A beautiful kitchen is at the top of most homeowners’ remodeling to-do list, and a talented interior designer is perfect for directing the transformation
What makes a good interior design franchise? We submit that it’s a business that allows you to be profitable while expressing your creativity in a way that transforms people’s homes. Kitchen Solvers is always looking for franchise partners who have a passion for transforming lives and spaces through excellent design. Here’s why interior designers shouldn’t shy away from kitchen remodeling:
Design eye, people skills key to success
It’s not the size of your tool belt that matters when it comes to finding success as a Kitchen Solvers franchisee.
In fact, many in the Kitchen Solvers family got into the world of kitchen cabinet refacing and reviving kitchens without backgrounds as carpenters, sub-contractors or contractors.
Sure, there are many franchisees with craftsman resumes who have leaped at the opportunity to build their existing business by joining the Kitchen Solvers family. But there are many others who are not handymen or handywomen. What they offer is passion, creativity, people skills and natural savvy when it comes to marketing themselves and their Kitchen Solvers products.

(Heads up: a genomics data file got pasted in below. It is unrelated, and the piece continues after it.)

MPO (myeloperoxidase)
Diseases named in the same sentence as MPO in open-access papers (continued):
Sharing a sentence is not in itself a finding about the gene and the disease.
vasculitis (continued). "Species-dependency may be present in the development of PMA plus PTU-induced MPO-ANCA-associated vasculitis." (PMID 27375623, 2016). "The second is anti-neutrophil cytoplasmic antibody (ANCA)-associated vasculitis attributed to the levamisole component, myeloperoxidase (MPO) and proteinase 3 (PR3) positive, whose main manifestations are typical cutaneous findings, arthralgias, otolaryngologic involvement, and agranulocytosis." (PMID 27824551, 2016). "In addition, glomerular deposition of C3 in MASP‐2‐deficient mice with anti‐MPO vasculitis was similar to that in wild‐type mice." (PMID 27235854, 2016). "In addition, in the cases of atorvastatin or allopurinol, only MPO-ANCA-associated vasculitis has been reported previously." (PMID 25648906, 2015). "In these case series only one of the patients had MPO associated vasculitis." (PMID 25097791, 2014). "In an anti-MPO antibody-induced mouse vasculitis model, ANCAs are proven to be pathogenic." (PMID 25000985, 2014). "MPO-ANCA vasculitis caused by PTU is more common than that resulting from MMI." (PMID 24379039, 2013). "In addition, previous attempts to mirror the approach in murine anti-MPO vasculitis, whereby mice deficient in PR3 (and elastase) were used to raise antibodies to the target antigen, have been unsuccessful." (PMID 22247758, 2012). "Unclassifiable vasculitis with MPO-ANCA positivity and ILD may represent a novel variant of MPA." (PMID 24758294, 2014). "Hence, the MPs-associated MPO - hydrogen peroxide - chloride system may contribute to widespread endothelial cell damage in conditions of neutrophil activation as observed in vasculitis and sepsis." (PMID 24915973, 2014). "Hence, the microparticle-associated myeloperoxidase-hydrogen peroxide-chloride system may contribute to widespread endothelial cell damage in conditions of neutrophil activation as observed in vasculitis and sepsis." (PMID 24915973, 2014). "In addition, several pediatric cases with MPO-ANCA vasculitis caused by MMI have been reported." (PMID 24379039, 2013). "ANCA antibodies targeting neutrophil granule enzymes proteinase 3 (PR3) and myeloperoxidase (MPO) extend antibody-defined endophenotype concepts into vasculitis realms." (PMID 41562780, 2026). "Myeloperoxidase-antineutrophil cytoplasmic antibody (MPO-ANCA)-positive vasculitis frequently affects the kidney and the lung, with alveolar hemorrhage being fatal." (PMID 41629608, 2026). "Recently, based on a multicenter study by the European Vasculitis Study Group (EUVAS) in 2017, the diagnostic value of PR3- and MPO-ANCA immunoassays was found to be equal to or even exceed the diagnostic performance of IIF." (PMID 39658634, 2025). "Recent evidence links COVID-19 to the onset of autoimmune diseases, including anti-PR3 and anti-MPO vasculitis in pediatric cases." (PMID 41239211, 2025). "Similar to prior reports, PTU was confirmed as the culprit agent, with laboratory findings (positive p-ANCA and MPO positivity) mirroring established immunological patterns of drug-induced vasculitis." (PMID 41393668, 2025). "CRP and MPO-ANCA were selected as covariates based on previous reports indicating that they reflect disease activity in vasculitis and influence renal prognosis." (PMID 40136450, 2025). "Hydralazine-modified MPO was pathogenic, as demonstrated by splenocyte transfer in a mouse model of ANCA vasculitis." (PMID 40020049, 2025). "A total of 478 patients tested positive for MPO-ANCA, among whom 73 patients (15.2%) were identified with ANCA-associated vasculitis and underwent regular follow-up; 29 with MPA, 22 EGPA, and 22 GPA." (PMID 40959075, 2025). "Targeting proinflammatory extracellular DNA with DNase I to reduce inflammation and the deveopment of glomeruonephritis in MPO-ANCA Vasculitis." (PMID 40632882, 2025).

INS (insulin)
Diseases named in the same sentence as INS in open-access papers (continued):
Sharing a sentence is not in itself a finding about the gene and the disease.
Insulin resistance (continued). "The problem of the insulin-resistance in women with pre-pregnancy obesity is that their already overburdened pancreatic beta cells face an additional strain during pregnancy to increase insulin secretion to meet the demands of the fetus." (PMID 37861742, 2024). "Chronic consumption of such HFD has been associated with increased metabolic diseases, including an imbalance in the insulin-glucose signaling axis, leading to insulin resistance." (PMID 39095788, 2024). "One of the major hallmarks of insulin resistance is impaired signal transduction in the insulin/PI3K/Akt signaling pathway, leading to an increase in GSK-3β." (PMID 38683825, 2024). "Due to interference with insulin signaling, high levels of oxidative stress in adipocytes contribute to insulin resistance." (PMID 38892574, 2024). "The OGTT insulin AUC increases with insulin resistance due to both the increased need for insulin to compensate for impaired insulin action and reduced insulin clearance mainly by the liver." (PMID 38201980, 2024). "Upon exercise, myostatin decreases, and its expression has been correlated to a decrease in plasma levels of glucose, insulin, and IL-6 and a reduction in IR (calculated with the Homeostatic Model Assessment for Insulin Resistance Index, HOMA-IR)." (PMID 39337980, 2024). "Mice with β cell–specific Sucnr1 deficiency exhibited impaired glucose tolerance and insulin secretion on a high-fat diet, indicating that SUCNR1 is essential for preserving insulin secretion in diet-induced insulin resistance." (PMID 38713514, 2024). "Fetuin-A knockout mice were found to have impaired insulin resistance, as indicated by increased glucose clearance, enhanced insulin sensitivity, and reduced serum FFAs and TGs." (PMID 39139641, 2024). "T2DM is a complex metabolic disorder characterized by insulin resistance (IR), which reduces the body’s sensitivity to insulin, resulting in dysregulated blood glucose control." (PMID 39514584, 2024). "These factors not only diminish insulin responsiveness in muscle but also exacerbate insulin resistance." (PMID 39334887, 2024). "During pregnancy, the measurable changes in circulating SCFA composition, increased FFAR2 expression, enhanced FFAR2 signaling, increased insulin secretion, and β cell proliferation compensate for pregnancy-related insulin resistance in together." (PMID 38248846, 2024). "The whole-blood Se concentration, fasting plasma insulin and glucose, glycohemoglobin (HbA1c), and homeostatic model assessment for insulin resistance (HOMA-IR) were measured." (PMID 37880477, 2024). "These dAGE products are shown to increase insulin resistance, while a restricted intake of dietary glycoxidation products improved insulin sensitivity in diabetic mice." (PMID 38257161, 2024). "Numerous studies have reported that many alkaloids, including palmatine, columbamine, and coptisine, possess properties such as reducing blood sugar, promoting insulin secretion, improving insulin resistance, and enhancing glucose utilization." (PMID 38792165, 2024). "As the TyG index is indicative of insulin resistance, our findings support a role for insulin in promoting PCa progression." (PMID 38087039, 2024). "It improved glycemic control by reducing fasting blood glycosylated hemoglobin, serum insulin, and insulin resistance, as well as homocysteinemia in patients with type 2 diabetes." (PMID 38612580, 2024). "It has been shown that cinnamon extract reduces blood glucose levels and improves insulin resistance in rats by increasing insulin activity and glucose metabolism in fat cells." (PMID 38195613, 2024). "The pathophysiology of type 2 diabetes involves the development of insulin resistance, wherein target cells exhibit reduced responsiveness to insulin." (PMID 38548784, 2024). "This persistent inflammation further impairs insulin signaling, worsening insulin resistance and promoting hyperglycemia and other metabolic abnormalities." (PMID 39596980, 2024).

Sara Baumann of Eau Claire, Wisc., is a prime example. Her personal skills didn’t include mastery of a carpenter’s saw. Instead what she packs in her “toolkit” is a passion for kitchen design, a desire to help people update and improve their homes and also a talent for putting customers at ease.
And, she admits, her gender also plays to her strengths. “People are more likely to trust a woman to have good design skills and to understand the best way to redo a kitchen,” she said.
Baumann hires experienced carpenters to handle the remodel itself — she finds customers, creates the design, orders materials, then supervises subcontractors who finish the job.
Suzie Crowley also lacks the craftsman skills. For 15 years, the franchisee in La Crosse, Wisc., has devoted her time to sales consultations while her husband, Brian, handles installations.
Like Baumann, she has a passion for design. She complements that with strong people skills, a drive to succeed, organizational skills and a willingness to network and market.
She says interior designers and real estate agents ought to consider becoming Kitchen Solvers franchisees.
“You don’t have to be a carpenter,” she says, adding that the training given franchisees makes up for lack of tool-belt experience.
What franchisees need, she says, are “a flair for color or good taste in design” and a desire to help people.Back